Most tailors, in my experience, do not have great style. It was always thus: tailors were pushed by their customers, and one of the problems with modern tailoring is the lack of stylish and educated customers to encourage new cuts, materials and style. Perhaps in 10 years this generation of online enthusiasts will have grown up, and things will be different.

I do know some very stylish young tailors, however. This may be a generational thing, or it may be that many of these young guys eventually leave bespoke for some other part of the fashion industry. Either way, their enthusiasm for bespoke clothing is often matched by a love of readymade clothing. The overarching passion for style is rarely limited to one genre.

Their thoughts on designers or high-street brands are particularly interesting for being informed by bespoke, and as a result we often have tastes in common. This is the first in a series of short interviews with young tailors and cutters, on Savile Row and abroad, on their style. My hope is that it will be particularly useful for readers who always ask, ‘what do you wear at the weekend?’


Where do you work?
Chittleborough and Morgan. I’m a cutter and tailor and have been there four years.

How did you get into bespoke?
I wanted to try to create the best men’s garments in the world. So here we are (wink).

What do you like about Savile Row?
The fact that the cutting standards are highly maintained and are still superior to the rest of the world.

Describe your style, in terms of cut, cloth and colour
Jacket – closely cut all round (but not tight), structured foreparts, straight narrow shoulder line, deep vents, high gorges, sharp peak lapels.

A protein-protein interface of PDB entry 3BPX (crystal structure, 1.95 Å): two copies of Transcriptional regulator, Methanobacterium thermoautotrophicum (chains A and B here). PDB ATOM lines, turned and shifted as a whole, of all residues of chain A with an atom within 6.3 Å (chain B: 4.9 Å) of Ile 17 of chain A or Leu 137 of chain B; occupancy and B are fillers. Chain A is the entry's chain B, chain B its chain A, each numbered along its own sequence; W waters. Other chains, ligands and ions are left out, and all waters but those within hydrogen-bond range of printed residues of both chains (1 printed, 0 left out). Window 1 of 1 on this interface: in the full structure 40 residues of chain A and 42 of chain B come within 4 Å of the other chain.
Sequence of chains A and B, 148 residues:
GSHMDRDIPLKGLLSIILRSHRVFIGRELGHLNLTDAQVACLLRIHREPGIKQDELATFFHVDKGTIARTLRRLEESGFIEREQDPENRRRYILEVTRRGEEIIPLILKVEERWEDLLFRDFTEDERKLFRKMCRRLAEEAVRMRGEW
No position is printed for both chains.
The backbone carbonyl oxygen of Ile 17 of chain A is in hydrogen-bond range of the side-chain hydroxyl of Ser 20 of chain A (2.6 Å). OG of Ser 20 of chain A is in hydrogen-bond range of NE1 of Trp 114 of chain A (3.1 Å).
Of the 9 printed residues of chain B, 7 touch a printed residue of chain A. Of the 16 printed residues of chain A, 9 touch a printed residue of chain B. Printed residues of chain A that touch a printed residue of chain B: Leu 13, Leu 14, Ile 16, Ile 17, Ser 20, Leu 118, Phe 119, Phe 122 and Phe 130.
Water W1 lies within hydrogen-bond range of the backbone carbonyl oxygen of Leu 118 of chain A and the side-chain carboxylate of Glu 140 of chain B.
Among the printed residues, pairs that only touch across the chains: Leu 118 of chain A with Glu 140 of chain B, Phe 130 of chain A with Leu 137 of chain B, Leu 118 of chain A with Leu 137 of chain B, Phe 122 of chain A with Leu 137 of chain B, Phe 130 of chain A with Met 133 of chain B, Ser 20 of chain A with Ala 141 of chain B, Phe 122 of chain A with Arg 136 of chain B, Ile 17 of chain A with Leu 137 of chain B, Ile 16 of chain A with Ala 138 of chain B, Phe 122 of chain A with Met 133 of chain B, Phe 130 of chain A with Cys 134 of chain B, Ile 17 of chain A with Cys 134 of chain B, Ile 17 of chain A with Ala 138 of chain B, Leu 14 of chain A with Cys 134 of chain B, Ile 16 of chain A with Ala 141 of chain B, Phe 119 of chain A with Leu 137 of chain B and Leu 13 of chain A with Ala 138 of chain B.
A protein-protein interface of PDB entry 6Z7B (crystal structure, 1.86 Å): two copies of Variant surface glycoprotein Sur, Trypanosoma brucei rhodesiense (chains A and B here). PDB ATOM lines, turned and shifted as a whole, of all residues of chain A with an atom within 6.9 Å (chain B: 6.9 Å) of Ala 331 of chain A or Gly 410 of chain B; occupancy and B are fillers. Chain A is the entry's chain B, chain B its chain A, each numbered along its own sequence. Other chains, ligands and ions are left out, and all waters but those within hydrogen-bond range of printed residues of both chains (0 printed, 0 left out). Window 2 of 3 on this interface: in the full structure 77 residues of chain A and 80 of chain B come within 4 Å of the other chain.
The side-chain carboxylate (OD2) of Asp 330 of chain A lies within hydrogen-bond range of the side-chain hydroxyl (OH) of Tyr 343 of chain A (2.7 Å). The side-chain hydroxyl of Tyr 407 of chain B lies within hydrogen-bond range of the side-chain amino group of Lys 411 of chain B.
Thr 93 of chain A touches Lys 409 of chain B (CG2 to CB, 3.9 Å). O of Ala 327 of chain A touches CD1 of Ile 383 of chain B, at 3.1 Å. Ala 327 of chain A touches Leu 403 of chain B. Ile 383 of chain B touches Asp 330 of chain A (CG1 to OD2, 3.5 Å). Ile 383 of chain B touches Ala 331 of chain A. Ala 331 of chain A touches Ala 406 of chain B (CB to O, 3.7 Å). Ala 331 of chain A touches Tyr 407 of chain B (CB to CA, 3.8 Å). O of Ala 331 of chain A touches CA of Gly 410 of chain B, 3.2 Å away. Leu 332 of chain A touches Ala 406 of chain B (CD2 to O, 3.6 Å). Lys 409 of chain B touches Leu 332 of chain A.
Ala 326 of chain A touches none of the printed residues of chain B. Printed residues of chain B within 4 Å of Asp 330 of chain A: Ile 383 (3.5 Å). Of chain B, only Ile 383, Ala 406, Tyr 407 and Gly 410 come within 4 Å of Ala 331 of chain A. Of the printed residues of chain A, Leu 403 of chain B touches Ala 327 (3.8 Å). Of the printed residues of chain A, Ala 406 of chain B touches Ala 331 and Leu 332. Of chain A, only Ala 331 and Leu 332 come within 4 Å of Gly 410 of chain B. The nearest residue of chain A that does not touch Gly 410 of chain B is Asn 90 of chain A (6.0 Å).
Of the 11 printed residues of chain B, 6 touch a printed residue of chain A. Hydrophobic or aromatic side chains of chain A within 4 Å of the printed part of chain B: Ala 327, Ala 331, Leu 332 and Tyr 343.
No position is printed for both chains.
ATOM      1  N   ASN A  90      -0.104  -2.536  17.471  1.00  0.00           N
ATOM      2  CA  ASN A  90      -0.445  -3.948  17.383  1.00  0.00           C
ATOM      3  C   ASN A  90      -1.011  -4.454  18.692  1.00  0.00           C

Trousers – high waisted, narrow leg, wide bands and cuffs, small break at toe and none at the heel.
Shirt – cutaway collar, fly front, cuffs vary, slim tie with a small tight knot.

What’s your favourite style aspect of a suit?
Now because I do this for a living, I have quite a few favorites, but I always have to have slim sleeves.

What’s your favourite cloth and why?
Right now, cavalry twill. It tailors and shapes up like a dream. Dugdale, Holland and Sherry, Scabal, all do good versions.

What’s the favourite piece of tailoring you own?
My current favorite is my blue chalkstripe double-breasted suit

What tailoring are you going to make yourself next?
A knee-length pea coat in a black wool/cashmere. Three buttons’ high, double-breasted, detachable fur collar, sharp wide peaks, center pleat at the back and a bit of skirt.

What’s your favourite accessory?
My 1972 vintage Rolex Oyster Datejust

What do you wear at the weekend?
In the summer, plain-coloured fitted lightweight knits (merinos/silks) and tees, bespoke trousers (plain front, narrower leg, jodpur pockets) in linens and mohair mixes, lightweight double-breasted jacket and suede slip-ons. 

In winter I still wear lightweight knits (wools/cashmeres), trousers in the same style as above but in flannel, cavalry twill or moleskin, a fitted leather jacket or one of my overcoats, 100% cashmere scarves of course, and leather sneaker boots (Raf Simons/Common Projects).

What designer brands do you like, particularly for their cut or fit?
Burberry Prorsum: I possess two of the best tailored and softest calf leather jackets ever from them.
Acne: again well-tailored leathers and knits
Common Projects: leather sneakers I can wear with slim bespoke trousers without looking too sporty
John Smedley: they do a full buttoned-down polo shirt I absolutely adore and own in a couple of colours.

What high street brands do you like?
I love Zara for their plain, fitted, basic tees.

What’s top of your clothing wish list?
A soft leather bomber lined with sheep skin (Burberry Prorsum).

What blogs or websites do you read?
Permanent Style, The Sartorialist, The Italian Cut, Shoe Snob


[Photos: Luke Carby]